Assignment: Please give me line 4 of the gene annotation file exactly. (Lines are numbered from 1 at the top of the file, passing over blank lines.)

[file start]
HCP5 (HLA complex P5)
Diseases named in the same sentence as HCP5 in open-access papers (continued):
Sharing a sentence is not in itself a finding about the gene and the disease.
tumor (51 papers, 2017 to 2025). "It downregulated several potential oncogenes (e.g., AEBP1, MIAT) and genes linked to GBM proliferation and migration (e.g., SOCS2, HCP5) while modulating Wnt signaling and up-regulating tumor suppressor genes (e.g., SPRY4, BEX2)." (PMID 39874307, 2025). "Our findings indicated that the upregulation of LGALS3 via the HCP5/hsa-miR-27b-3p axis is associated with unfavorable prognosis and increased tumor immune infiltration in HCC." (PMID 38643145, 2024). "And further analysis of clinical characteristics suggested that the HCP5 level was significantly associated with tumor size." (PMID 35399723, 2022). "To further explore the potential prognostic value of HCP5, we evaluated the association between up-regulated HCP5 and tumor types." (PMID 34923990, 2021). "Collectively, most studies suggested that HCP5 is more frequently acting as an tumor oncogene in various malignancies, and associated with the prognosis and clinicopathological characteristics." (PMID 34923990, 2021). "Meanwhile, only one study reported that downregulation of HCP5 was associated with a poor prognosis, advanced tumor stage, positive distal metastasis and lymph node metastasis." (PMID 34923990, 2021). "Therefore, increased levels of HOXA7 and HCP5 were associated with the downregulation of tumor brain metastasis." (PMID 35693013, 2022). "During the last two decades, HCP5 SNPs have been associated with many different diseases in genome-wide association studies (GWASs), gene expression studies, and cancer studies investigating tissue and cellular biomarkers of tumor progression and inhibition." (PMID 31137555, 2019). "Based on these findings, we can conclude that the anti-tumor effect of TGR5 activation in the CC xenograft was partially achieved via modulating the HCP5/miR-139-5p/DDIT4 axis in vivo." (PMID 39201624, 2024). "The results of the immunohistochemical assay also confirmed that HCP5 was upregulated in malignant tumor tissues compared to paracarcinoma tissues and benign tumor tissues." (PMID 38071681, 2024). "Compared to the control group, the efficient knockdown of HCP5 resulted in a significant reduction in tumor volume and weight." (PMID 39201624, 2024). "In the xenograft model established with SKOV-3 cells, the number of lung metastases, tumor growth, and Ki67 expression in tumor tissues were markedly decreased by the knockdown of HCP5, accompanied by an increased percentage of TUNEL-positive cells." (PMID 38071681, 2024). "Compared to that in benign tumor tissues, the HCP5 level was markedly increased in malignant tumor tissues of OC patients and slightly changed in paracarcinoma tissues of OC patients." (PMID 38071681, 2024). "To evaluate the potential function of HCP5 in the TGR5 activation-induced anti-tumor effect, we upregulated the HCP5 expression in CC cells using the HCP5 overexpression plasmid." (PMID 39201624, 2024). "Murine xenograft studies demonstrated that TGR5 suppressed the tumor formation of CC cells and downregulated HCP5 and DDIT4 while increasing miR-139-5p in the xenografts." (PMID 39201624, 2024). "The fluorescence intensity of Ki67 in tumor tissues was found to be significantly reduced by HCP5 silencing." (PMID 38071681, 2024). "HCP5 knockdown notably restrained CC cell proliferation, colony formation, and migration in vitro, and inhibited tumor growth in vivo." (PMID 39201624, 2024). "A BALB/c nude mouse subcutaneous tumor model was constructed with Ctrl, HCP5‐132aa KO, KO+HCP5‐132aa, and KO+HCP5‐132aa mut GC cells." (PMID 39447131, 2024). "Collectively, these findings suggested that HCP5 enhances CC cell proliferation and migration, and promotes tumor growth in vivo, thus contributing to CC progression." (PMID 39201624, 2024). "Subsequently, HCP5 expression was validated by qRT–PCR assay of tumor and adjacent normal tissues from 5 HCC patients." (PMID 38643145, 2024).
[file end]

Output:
tumor (51 papers, 2017 to 2025). "It downregulated several potential oncogenes (e.g., AEBP1, MIAT) and genes linked to GBM proliferation and migration (e.g., SOCS2, HCP5) while modulating Wnt signaling and up-regulating tumor suppressor genes (e.g., SPRY4, BEX2)." (PMID 39874307, 2025). "Our findings indicated that the upregulation of LGALS3 via the HCP5/hsa-miR-27b-3p axis is associated with unfavorable prognosis and increased tumor immune infiltration in HCC." (PMID 38643145, 2024). "And further analysis of clinical characteristics suggested that the HCP5 level was significantly associated with tumor size." (PMID 35399723, 2022). "To further explore the potential prognostic value of HCP5, we evaluated the association between up-regulated HCP5 and tumor types." (PMID 34923990, 2021). "Collectively, most studies suggested that HCP5 is more frequently acting as an tumor oncogene in various malignancies, and associated with the prognosis and clinicopathological characteristics." (PMID 34923990, 2021). "Meanwhile, only one study reported that downregulation of HCP5 was associated with a poor prognosis, advanced tumor stage, positive distal metastasis and lymph node metastasis." (PMID 34923990, 2021). "Therefore, increased levels of HOXA7 and HCP5 were associated with the downregulation of tumor brain metastasis." (PMID 35693013, 2022). "During the last two decades, HCP5 SNPs have been associated with many different diseases in genome-wide association studies (GWASs), gene expression studies, and cancer studies investigating tissue and cellular biomarkers of tumor progression and inhibition." (PMID 31137555, 2019). "Based on these findings, we can conclude that the anti-tumor effect of TGR5 activation in the CC xenograft was partially achieved via modulating the HCP5/miR-139-5p/DDIT4 axis in vivo." (PMID 39201624, 2024). "The results of the immunohistochemical assay also confirmed that HCP5 was upregulated in malignant tumor tissues compared to paracarcinoma tissues and benign tumor tissues." (PMID 38071681, 2024). "Compared to the control group, the efficient knockdown of HCP5 resulted in a significant reduction in tumor volume and weight." (PMID 39201624, 2024). "In the xenograft model established with SKOV-3 cells, the number of lung metastases, tumor growth, and Ki67 expression in tumor tissues were markedly decreased by the knockdown of HCP5, accompanied by an increased percentage of TUNEL-positive cells." (PMID 38071681, 2024). "Compared to that in benign tumor tissues, the HCP5 level was markedly increased in malignant tumor tissues of OC patients and slightly changed in paracarcinoma tissues of OC patients." (PMID 38071681, 2024). "To evaluate the potential function of HCP5 in the TGR5 activation-induced anti-tumor effect, we upregulated the HCP5 expression in CC cells using the HCP5 overexpression plasmid." (PMID 39201624, 2024). "Murine xenograft studies demonstrated that TGR5 suppressed the tumor formation of CC cells and downregulated HCP5 and DDIT4 while increasing miR-139-5p in the xenografts." (PMID 39201624, 2024). "The fluorescence intensity of Ki67 in tumor tissues was found to be significantly reduced by HCP5 silencing." (PMID 38071681, 2024). "HCP5 knockdown notably restrained CC cell proliferation, colony formation, and migration in vitro, and inhibited tumor growth in vivo." (PMID 39201624, 2024). "A BALB/c nude mouse subcutaneous tumor model was constructed with Ctrl, HCP5‐132aa KO, KO+HCP5‐132aa, and KO+HCP5‐132aa mut GC cells." (PMID 39447131, 2024). "Collectively, these findings suggested that HCP5 enhances CC cell proliferation and migration, and promotes tumor growth in vivo, thus contributing to CC progression." (PMID 39201624, 2024). "Subsequently, HCP5 expression was validated by qRT–PCR assay of tumor and adjacent normal tissues from 5 HCC patients." (PMID 38643145, 2024).